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Poppies

Ruth Fainlight, 3 September 1987

... A bed of them looks like a dressing-room backstage after the chorus changed costume, ruffled heaps of papery orange petticoats and slick pink satin bodices. Every petal’s base is marked with the same confident black smear as a painted eyelid and the frill of jostling purple anthers sifts a powdery kohl that clogs the lashes shading watchful glances from dilating pupils, as though all the dancers swallowed belladonna ...

Death’s Love-Bite

Ruth Fainlight, 6 May 1982

... A slow-motion explosion is what my mouth’s become, front teeth thrusting forward at impossible angles. Incisors once in satisfactory alignment cruelly slice through lips and tongue, and molars grind each other into powder. Though it took almost thirty years for them to drift so far apart, the pace accelerates. My mouth contains meteors and molecules, the splintered bones of mastodons, galaxies and Magellanic clouds; feels like a photograph of particles halted in a cyclotron and magnified a thousand powers, a microscopic re-enactment of the planet’s coming total fracture, elements dispersing out in space ...

Early Rivers

Ruth Fainlight, 2 February 1989

... This jar of rosy-purple jam is labelled Early Rivers, August ’82 – the date I made it, the name the farmer gave those plums, smooth as onyx eggs, but warmer. The dimpled groove, bloom-dusted, down each fuit pouted at the touch of my knife, yielding the stone I put inside a cotton sock (relict of a worn-out pair – every boiling dyed it darker crimson – from one plum-season to the next I saved it) then pushed the lumpy tied-up bag into the centre of the pulpy amber halves and melting sugar in the preserving kettle, and let the mixture ooze its pectins, odours, juices, flavours, until the chemistry of time and fire produced this sharpness, sweetness, that I’m eating now, straight from the jar, smearing my mouth, digging the spoon in deeper, seeking a taste undiluted even by nostalgia ...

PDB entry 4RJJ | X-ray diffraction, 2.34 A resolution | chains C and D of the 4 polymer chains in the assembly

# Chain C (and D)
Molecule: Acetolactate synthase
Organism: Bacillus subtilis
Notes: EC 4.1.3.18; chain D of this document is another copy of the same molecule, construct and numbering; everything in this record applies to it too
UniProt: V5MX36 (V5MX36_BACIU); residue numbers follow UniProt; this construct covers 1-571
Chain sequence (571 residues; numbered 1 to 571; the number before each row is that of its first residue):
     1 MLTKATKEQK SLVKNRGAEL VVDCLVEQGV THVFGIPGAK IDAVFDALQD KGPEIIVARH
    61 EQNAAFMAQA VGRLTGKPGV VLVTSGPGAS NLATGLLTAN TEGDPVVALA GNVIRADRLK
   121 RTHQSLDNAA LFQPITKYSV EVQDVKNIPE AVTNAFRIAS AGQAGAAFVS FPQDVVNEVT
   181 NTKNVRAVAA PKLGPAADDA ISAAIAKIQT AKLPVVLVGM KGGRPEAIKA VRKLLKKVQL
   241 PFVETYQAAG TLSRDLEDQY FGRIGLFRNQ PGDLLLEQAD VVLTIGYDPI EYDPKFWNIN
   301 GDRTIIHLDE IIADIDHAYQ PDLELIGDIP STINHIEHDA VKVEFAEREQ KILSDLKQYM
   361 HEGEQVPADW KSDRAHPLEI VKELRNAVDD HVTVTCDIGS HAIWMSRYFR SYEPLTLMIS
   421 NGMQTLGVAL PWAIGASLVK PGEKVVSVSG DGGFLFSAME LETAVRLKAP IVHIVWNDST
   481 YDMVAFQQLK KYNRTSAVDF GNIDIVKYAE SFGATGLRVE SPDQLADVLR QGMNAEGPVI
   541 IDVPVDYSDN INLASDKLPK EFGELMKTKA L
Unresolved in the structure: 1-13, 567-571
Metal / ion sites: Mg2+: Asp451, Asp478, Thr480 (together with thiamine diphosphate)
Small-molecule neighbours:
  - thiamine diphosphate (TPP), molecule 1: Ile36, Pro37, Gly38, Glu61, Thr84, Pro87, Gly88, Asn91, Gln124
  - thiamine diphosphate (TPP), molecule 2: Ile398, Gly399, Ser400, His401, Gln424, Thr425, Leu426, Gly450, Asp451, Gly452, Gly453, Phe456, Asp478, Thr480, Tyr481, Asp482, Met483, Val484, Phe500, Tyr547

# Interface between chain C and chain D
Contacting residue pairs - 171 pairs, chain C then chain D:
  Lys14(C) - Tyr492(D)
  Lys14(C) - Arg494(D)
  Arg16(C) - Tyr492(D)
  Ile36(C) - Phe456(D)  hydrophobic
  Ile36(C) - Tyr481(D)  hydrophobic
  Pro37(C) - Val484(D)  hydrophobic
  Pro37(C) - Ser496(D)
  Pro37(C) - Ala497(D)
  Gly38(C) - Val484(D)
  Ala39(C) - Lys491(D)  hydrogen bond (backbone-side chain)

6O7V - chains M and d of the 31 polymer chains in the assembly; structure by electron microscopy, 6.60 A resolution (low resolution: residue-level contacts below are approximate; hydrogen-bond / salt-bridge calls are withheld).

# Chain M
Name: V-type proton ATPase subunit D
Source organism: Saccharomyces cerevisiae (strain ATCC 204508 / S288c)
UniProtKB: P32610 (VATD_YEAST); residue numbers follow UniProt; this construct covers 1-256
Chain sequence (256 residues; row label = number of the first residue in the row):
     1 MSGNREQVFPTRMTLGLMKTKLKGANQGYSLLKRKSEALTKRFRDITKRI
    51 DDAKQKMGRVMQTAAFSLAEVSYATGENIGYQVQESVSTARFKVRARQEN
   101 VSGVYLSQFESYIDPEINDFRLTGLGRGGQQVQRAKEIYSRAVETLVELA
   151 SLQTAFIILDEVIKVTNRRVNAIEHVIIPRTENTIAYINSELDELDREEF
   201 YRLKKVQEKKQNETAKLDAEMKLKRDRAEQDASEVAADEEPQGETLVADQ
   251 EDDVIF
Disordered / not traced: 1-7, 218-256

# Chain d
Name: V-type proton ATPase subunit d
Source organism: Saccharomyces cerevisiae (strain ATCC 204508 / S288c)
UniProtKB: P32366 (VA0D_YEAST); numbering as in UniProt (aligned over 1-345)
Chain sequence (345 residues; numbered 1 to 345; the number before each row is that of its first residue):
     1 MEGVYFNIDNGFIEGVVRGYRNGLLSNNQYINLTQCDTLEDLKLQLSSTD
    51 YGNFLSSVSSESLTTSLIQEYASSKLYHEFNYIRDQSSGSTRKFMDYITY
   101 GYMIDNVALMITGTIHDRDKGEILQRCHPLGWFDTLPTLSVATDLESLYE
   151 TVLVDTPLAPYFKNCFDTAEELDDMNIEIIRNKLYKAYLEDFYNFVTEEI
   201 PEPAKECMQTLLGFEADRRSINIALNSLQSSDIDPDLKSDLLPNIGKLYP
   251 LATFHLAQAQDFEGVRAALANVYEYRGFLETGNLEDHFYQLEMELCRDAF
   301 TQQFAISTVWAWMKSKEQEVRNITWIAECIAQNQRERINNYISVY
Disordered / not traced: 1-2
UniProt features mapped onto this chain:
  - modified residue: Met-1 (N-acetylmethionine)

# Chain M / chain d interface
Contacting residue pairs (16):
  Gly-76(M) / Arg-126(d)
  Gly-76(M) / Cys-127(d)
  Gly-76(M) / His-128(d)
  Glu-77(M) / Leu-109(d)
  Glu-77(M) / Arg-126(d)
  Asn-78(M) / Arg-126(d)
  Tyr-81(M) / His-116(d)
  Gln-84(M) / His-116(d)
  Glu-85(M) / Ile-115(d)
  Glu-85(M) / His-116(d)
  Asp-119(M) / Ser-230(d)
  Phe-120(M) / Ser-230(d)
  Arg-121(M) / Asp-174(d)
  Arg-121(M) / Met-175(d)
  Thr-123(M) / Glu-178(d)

Bouzigues

Ruth Fainlight, 1 June 1989

... There’s a place on the road coming down from the hills where rows of oyster frames unfurl on an indigo sea like a pattern of bamboo fans or blocks of pale embroidery on a geisha’s kimono, whose knees and shoulders press against the border of the wood engraving tight as Alice’s when she started growing. The high-piled mass of the dead volcano cone is her oiled and twisted hair fighting free from its combs to tangle in the shell- encrusted poles ...

Lost Drawing

Ruth Fainlight, 17 July 1980

... Bare winter trees in silhouette against a clear cold turquoise sky just after sunset: during the war, at my aunt’s house in Virginia, I tried to draw them – trees like these in England which she never saw – and now, trees in my garden make me feel the first true pang of grief since her death. Between the wash-tubs and storecupboards filled with pickled peaches and grape-jam, crouched into a broken wicker chair, I peered up through the basement window ...

Like Manet’s ‘Olympe’

Ruth Fainlight, 19 December 1985